Directors Must Evolve With Their CUs

Regulators and members are paying close attention to corporate governance.

September 14, 2012
KEYWORDS board , credit , directors
/ PRINT / ShareShare / Text Size +

As your credit union’s business model changes, so must board governance.

While the board continues to represent the credit union’s members, the following list from CUNA’s 2012-2013 Credit Union Environmental Scan describes fresh norms that allow your board to grow with your credit union:

All eyes are on the board. Your markets, regulators, and members are paying close attention to corporate governance. These stakeholders want to be sure the board is safeguarding each stakeholder’s investment in the success and ongoing viability of your credit union.

Simply put, your members are counting on you.

Participation from day one. Although not directly applicable to credit unions, the Sarbanes-Oxley Act of 2002 sets the tone for corporate governance.

Involvement has become a principal component of service on the board. Regardless of tenure, each board member has equal voting power and is expected to contribute to overall board performance.

Trading ideas and insights. Boards that actively discuss strategies, results, and direction help promote members’ long-term interests.

Today’s board needs to be actively involved in deliberations and decisions.

All directors must be heard. While the board chairman may call the meeting to order, ask for votes, and adjourn the meeting, all directors should take an active role in meetings.

The chairman should ask quiet board members about their thoughts and opinions and keep the board focused on strategy. The chairman also might want to appoint different directors to facilitate discussion during board meetings. This is an excellent way to allow all directors to practice hands-on leadership.

A two-way street. The board hires the CEO to lead and manage the credit union. But the CEO relies on the board for strategic direction as the board relies on the CEO for execution.

The board understands that the CEO must implement strategy, and the CEO understands the board must ensure the credit union’s value is enhanced for all members’ benefit.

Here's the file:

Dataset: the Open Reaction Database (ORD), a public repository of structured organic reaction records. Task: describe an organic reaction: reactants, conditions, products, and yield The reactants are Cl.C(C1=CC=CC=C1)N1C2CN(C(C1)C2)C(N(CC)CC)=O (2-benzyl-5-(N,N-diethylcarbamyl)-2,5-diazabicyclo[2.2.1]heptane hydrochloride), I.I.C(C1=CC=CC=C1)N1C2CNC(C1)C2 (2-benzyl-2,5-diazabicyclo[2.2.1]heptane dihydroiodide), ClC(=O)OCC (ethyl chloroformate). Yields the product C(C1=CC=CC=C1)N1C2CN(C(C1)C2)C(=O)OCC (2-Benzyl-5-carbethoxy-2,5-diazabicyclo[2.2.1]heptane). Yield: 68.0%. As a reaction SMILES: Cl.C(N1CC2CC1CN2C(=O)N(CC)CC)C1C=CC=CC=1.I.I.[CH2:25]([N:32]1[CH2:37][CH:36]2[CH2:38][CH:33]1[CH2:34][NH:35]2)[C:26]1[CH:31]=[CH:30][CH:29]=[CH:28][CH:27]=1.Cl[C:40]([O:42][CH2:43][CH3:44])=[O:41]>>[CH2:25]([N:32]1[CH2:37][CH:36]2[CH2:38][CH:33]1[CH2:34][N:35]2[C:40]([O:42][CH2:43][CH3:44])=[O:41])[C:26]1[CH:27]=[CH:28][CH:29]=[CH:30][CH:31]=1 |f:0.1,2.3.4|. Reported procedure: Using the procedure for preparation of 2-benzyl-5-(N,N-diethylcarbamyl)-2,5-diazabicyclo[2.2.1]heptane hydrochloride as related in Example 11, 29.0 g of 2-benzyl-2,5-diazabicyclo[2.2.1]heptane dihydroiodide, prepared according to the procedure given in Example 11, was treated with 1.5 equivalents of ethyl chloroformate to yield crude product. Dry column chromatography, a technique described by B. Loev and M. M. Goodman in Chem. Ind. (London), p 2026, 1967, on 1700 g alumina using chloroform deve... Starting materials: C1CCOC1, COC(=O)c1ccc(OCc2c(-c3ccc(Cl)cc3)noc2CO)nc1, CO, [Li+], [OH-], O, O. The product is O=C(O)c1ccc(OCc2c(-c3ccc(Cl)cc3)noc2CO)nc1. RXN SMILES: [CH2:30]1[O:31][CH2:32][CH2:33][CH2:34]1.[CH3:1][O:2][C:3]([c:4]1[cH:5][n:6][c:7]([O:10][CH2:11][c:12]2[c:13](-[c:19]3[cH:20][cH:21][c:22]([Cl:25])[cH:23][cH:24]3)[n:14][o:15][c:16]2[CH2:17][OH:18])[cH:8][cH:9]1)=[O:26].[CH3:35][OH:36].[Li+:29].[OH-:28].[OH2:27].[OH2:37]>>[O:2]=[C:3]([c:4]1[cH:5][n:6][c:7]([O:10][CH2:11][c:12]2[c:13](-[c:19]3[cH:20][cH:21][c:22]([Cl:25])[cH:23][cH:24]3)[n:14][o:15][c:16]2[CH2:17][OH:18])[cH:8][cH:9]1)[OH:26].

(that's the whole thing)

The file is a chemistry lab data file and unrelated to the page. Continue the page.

Board/executive sessions. Boards should conduct a full board-executive session about twice each year to have open discussions and provide guidance to the CEO.

During these executive sessions, two board members should give the CEO feedback that the entire board has developed and signed off on.

Self-evaluation. An effective way to develop as a board—and as individual board members—is to set group and individual expectations and measure results.

Four areas to measure include the board’s:

Many evaluation methods and models exist. Some are as straightforward as a monthly checklist, and others are as involved as an outside audit. Find and implement a system that’s the best fit for your board.

Post a comment to this story


What's Popular

Popular Stories

Recent Discussion

Great article! Unfortunately, most employees don’t feel valued or appreciated by their supervisors or employers. In fact, research has shown that the predominant reason team members quit their jobs is because they don’t feel valued. This is in spite of the fact that employee recognition programs have proliferated in the workplace – over 90% of all organizations in the U.S. has some form of employee recognition activities in place. But most employee recognition programs are viewed with skepticism and cynicism – because they aren’t viewed as being genuine in their communication of appreciation. Getting the “employee of the month” award, receiving a certificate of recognition, or a “Way to go, team!” email just don’t get the job done. How do you communicate authentic appreciation? We have found people have different ways that they want to be shown appreciation, and if you don’t communicate in the language of appreciation important to them, you essentially “miss the mark”. Additionally, employees need to receive recognition more than once a year at their performance review. Otherwise, they view the praise as “going through the motions”. A third component of authentic appreciation is that the communication has to be about them personally – not the department, not their group, but something they did. Finally, they have to believe that you mean what you say. How you treat them has to match the words you use. If you are not sure how your team members want to be shown appreciation, the Motivating By Appreciation Inventory (www.appreciationatwork.com/assess) will identify the language of appreciation and specific actions preferred by each employee. You then can create a group profile for your team, so everyone knows how to encourage one another. Remember, employees want to know that they are valued for what they contribute to the success of the organization. And communicating authentic appreciation in the ways they desire it can make the difference between keeping your quality team members or having a negative work environment that everyone wants to leave. Paul White, Ph.D., is the co-author of The 5 Languages of Appreciation in the Workplace with Dr. Gary Chapman.

Your Say: Who should be Credit Union Magazine's 2014 CU Hero of the Year?

View Results Poll Archive